It is essential to note that professional policing in the sense as it is understood today came into existence in France, during the 17th and 18th century when King Louis XIV created a force to enforce law and order in Paris. It was the largest city in Europe at that time, and equally dangerous to live in. In 1829, the first uniformed policemen in the world came into being in Paris and other French cities, named sergeants de Ville or "city sergeants". London had its own force of watchmen in 1798, entrusted with protecting merchandise at the Port of London, called the “ Marine Police. ” Their name belied the nature of the duties involved.
Policing responsibilities evolved over time from the protection of people and goods towards the role of a ‘ helping profession. ’ The 1940s and 1950s were known as the “ golden age” of police. Consensus policing became the watchword and the police were able to maintain order, check crime effectively, and create a good image for themselves in the eyes of the public. “ Agencies of community cohesion like churches, trade unions and housing associations” played an important role in achieving these, with much of the deterrence and visibility provided by non-police “ agents of social enforcement” like park-keepers, caretakers and bus conductors.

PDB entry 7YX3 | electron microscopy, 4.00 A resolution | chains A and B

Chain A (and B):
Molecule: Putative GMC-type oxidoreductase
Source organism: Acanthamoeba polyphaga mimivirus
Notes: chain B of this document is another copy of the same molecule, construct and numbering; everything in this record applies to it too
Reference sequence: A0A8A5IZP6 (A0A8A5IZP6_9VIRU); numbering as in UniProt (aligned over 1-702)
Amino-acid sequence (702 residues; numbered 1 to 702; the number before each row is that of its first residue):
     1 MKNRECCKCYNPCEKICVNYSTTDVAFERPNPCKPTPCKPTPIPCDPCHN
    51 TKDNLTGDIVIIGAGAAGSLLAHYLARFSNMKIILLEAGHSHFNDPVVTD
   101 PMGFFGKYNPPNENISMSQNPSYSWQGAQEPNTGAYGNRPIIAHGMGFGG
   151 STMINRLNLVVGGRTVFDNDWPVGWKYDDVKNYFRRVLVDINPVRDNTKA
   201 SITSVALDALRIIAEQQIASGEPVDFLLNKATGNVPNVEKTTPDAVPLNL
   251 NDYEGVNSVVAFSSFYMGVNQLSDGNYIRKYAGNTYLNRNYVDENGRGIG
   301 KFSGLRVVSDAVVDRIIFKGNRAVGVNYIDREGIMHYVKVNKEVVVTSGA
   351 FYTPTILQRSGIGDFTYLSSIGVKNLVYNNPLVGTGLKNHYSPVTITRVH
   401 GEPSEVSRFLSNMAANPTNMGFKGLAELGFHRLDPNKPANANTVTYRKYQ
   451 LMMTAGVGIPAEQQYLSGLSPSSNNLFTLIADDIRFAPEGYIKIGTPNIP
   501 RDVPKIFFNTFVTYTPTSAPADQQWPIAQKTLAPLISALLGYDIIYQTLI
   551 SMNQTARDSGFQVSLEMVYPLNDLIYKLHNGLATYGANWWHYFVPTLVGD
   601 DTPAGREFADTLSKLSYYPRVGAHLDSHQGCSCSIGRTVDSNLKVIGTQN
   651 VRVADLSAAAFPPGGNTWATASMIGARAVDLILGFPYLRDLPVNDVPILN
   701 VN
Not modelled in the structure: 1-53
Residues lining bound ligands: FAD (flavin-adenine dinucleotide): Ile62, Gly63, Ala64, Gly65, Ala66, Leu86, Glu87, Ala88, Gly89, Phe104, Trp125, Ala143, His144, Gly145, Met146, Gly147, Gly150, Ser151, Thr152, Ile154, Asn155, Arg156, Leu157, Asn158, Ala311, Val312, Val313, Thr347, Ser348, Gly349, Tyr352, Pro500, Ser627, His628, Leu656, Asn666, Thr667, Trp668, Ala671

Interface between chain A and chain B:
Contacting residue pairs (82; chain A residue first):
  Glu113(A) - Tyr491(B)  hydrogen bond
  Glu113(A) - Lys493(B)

The police, however, got most of the credit. These ‘ agents of social enforcement’ are considered the predecessors of today’ s Police Community Support Officers. These ‘ Agencies of community cohesion’ and non-police “ agents of social enforcement” subsequently waned in their influence. Wider social and cultural processes marginalised them and made them more or less irrelevant. People lost faith in the ability to get stable employment, the institution of family and their belief in the ultimate fairness of the social order, making these representatives of such values irrelevant.
Anti-social behaviour, crime and terrorism assumed more dangerous dimensions and created fears that forced the police to actually deliver what they were believed to be doing all along. Symbolic policing was totally different from delivering the results of policing and they were ill-equipped to do it. Community Policing made its appearance in such a situation. Much confusion emerged as perceptions differed among different people.
The key principles, applicable to all police activities, however, remain the same. They are service delivery, partnership, problem-solving, empowerment and accountability.
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